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Spain, Ireland, and other European Union (EU) member countries plan to recognize a Palestinian state on May 21, the EU's foreign policy chief, Josep Borrell, said late on Thursday ahead of an expected UN vote on Friday on a Palestinian bid to become a full member, Reuters reports.

Spanish Prime Minister Pedro Sanchez said in March that Spain and Ireland, along with Slovenia and Malta, had agreed to take the first steps towards recognition of a Palestinian state alongside Israel, seeing a two-state solution as essential for lasting peace.

Asked on local Spanish radio station RNE if May 21 was when Spain, Ireland and other EU countries would recognize a Palestinian state, Borrell said yes, mentioning Slovenia as well.

"This is a symbolic act of a political nature. More than a state, it recognizes the will for that state to exist," he said, adding that Belgium and other countries would probably follow.

Previously, Spanish Foreign Minister Jose Manuel Albares had said the decision on recognition had been made, although he did not give a date.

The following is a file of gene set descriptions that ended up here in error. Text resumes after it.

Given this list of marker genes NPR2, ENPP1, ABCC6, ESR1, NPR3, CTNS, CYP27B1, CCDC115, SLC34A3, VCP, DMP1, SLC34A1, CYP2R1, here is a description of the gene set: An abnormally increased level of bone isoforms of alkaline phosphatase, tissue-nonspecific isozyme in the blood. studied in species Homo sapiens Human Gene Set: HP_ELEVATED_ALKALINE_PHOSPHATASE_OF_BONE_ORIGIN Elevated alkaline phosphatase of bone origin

Israel has said plans for Palestinian recognition constitute a "prize for terrorism" that would reduce the chances of a negotiated resolution to the Gaza conflict.

On Friday the United Nations General Assembly is set to back a Palestinian bid to become a full UN member by recognizing it as qualified to join and sending the application back to the UN Security Council to "reconsider the matter favourably."

Ireland's national broadcaster RTE said on Thursday that Spain, Ireland, Slovenia and Malta had been waiting for the UN vote and were considering a joint recognition on May 21.

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